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Re: CSP: setAttribute allows eval from string

From: Adam Barth <w3c@adambarth.com>
Date: Thu, 16 Jun 2011 15:23:48 -0700
Message-ID: <BANLkTinotqDa32ASELhOhKi3jwZE6VRP3A@mail.gmail.com>
To: "sird@rckc.at" <sird@rckc.at>
Cc: gaz Heyes <gazheyes@gmail.com>, Jarred Nicholls <jarred@sencha.com>, public-web-security@w3.org
Restricting eval isn't necessary to defend yourself from garden
variety XSS.  For example, in adding CSP policies to the HTML UI in
Chrome, we haven't yet gotten rid of all the eval calls, so we're
using unsafe-eval.  The policy still give us very strong XSS
protection because we haven't allowed unsafe-inline.

Adam


On Thu, Jun 16, 2011 at 2:04 PM, sird@rckc.at <sird@rckc.at> wrote:
> What is the rationale behind having 2 options?
>
> inline-script and eval-script
>
> Via inline-script you can simulate an eval-script.
>
> Via eval-script you can simulate an inline-script.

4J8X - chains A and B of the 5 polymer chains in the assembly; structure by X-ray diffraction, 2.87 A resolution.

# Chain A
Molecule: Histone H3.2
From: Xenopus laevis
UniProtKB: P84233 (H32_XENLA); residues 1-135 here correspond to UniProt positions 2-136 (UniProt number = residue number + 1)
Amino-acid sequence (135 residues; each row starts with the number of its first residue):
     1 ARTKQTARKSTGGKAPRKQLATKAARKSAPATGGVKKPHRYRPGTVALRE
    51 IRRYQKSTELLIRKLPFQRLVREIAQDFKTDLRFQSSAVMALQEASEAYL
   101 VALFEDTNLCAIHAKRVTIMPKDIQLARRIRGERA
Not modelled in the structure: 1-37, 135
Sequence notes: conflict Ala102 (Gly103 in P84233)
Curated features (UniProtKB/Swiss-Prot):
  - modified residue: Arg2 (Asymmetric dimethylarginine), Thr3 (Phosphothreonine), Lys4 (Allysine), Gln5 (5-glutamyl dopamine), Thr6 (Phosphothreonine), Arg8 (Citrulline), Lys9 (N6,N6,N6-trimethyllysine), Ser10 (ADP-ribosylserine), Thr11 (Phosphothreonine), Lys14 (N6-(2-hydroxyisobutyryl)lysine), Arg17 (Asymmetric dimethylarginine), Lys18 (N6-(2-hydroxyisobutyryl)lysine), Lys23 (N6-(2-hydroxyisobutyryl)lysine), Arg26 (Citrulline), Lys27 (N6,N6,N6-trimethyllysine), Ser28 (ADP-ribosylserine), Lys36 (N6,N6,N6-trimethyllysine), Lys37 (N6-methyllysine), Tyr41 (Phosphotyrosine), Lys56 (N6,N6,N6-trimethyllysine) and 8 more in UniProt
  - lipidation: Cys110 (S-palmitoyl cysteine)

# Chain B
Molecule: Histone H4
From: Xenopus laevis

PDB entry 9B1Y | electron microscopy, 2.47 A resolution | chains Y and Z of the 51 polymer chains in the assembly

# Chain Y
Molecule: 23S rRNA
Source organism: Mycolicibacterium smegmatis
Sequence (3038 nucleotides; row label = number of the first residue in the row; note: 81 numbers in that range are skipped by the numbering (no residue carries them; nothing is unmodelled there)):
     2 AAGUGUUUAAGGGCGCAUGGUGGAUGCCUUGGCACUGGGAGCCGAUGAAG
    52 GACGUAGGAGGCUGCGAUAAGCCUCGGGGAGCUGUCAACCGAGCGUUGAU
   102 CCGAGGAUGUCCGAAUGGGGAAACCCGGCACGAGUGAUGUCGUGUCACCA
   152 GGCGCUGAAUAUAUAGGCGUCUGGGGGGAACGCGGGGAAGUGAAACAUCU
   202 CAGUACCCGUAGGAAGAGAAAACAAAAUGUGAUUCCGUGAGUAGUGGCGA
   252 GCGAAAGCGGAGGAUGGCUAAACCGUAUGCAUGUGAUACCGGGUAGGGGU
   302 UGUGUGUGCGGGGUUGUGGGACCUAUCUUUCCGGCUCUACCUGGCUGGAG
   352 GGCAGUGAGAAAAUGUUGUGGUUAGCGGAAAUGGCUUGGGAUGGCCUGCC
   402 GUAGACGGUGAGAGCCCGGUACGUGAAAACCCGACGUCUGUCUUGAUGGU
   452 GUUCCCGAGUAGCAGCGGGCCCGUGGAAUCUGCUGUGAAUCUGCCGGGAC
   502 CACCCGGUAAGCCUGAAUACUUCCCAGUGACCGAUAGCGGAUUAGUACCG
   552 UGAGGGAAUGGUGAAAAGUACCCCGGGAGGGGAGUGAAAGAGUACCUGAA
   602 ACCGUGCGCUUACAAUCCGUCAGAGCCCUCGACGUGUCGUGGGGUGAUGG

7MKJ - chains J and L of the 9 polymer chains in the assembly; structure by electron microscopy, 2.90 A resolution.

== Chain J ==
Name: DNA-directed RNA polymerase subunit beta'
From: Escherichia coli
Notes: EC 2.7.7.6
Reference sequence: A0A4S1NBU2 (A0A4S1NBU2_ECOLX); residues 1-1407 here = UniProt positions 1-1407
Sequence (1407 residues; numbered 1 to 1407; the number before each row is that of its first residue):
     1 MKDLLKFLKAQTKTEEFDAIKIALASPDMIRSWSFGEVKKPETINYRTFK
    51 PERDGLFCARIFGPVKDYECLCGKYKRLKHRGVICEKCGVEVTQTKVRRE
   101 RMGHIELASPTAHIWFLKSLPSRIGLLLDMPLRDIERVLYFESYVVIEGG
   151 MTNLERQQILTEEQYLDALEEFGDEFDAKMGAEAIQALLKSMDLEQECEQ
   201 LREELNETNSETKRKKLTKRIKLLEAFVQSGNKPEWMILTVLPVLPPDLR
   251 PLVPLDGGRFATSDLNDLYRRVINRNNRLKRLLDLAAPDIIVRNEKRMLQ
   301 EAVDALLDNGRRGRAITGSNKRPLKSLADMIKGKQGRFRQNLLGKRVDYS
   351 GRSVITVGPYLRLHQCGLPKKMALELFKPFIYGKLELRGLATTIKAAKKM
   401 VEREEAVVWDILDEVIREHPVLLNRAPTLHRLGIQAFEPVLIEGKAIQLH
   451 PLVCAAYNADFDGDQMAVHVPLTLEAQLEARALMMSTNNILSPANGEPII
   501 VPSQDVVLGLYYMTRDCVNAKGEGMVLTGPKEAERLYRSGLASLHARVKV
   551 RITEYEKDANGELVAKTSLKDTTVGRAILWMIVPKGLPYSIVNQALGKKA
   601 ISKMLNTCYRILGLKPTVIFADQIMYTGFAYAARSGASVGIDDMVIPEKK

>
>
> -- Eduardo
>
>
>
>
> On Thu, Jun 16, 2011 at 4:01 PM, Adam Barth <w3c@adambarth.com> wrote:
>> On Thu, Jun 16, 2011 at 12:34 PM, gaz Heyes <gazheyes@gmail.com> wrote:
>>> On 16 June 2011 18:55, Jarred Nicholls <jarred@sencha.com> wrote:
>>>> I'm not following, why would there be a difference in treatment between
>>>> DOM access and the parser?
>>>
>>> Normally string data isn't accepted with an event specified in the DOM. So
>>> something like:-
>>> document.getElementById('x').onclick=function(){};
>>>
>>> So I thought since CSP disables eval, setTimeout etc setAttribute should be
>>> included because it converts string data into JavaScript code. For example:-
>>> document.getElementById('x').setAttribute('onclick','alert(1)');
>>>
>>> You obviously all don't agree and that's fine
>>
>> My sense is that supplying unsafe-inline in your CSP policy basically
>> means you don't care about XSS, so I'm not that worried about this
>> vector.
>>
>> Adam
>>
>
Received on Thursday, 16 June 2011 22:24:47 UTC

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